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Windows, Macintosh or Linux - which system should I choose?
Buying a computer can be very confusing. In addition to all the brands and models, you also have different operating systems to choose from. Which one is right for you?

Most people choose Windows. It's often what they use at work and most friends and family members have Windows systems. By far, more software and hardware devices are available for Windows than for any other OS.

Being the largest share of the marketplace doesn't always mean something is best, though. Of all the operating systems, Windows is the least secure and most prone to operation problems. In addition, many hackers and virus writers tend to target this OS purely because it is used by so many people.

Mac OS is usually a pleasure to use. In fact those that do often defend their choice vocally. Mac users love their computers. There are fewer system vulnerabilities and more often than not, the system simply works. Of course, Macs do get viruses and occasionally crash; they just don't as often. More people than ever before are making the switch to Macintosh. Add in elegant look of the hardware, and you almost wonder why Apple doesn't own more of the market. Graphic artists and other creative types tend to prefer them, though almost anything available to Mac users is available to Windows users, as well. Newer Intel-based hardware Macs can also run Windows in either a dual boot or emulation mode, making them a good choice for those that need to work in both worlds.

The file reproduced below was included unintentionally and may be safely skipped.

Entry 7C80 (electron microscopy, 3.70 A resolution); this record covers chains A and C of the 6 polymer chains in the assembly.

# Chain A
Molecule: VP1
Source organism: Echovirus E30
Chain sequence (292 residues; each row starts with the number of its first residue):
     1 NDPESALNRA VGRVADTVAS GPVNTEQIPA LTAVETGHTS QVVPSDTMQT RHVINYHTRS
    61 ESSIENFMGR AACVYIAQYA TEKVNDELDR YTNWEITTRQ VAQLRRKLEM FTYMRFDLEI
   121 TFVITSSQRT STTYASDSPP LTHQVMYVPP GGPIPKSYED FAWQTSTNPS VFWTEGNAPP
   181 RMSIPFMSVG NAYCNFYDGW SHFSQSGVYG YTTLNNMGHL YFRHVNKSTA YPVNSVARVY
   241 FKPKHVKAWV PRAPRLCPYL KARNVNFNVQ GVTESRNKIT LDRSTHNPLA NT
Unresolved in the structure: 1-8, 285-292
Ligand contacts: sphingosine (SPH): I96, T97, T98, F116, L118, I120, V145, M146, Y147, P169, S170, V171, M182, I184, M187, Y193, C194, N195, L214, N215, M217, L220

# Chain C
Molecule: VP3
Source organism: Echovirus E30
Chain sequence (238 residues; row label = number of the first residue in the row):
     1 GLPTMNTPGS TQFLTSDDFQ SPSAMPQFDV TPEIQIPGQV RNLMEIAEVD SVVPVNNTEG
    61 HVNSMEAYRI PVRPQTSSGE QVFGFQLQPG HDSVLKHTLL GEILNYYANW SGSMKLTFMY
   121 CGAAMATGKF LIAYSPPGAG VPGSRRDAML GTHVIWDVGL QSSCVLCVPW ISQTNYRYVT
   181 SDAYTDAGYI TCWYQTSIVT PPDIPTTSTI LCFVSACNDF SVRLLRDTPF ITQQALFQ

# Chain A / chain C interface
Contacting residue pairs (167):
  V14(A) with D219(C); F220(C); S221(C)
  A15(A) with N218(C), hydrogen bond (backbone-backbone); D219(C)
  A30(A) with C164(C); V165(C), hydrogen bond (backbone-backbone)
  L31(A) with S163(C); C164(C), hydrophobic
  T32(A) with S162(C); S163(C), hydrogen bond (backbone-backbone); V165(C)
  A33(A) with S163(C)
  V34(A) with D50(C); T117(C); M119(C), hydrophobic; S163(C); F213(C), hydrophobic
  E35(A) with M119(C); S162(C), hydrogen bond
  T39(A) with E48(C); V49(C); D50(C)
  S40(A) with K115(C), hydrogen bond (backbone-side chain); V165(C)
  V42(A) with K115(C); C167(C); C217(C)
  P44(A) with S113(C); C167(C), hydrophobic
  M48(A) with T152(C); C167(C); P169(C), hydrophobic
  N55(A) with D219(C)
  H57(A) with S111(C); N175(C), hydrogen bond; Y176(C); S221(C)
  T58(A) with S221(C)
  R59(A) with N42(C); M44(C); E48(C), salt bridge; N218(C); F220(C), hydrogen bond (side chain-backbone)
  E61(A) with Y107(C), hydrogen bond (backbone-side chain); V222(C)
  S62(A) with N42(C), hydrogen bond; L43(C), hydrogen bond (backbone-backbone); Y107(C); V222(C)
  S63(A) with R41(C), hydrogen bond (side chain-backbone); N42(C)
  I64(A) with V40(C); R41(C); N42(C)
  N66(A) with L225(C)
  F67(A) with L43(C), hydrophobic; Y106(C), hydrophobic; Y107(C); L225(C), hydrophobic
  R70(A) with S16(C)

Price is a big factor in why Macs don't dominate the personal computer market. While less expensive hardware is slowly inching into the marketplace, you do pay a premium for all that pretty hardware. In addition, some people are more or less stuck using Windows, so getting a Mac is a waste to simply run Windows.

Linux offers two things that the above choices don't: Nearly flawless security and an OS that is often free. Because Linux protects the system from user mistakes and hackers, it very seldom suffers vulnerabilities like the other systems. Many Linux distributions are available at no charge to the user.

While all the good points of Linux make it sound just about perfect, there are some down sides. The first is that Linux still isn't very easy to set up and install software or devices. While Linux has gotten much easier, it still requires too much tinkering at the command line level. Another negative is the lack of mainstream hardware and software support. Some, or even all, of your favorite programs may not be available for Linux. In addition, some hardware may be tricky for finding drivers. However, there are many open source programs available that are compatable with their Windows or Macintosh counterparts. The bonus is those programs are often free.

When choosing what operating system to use, you need to weigh the above considerations carefully. Often your choices run between price, best compatability, ease of use and best security. No one system offers all three.

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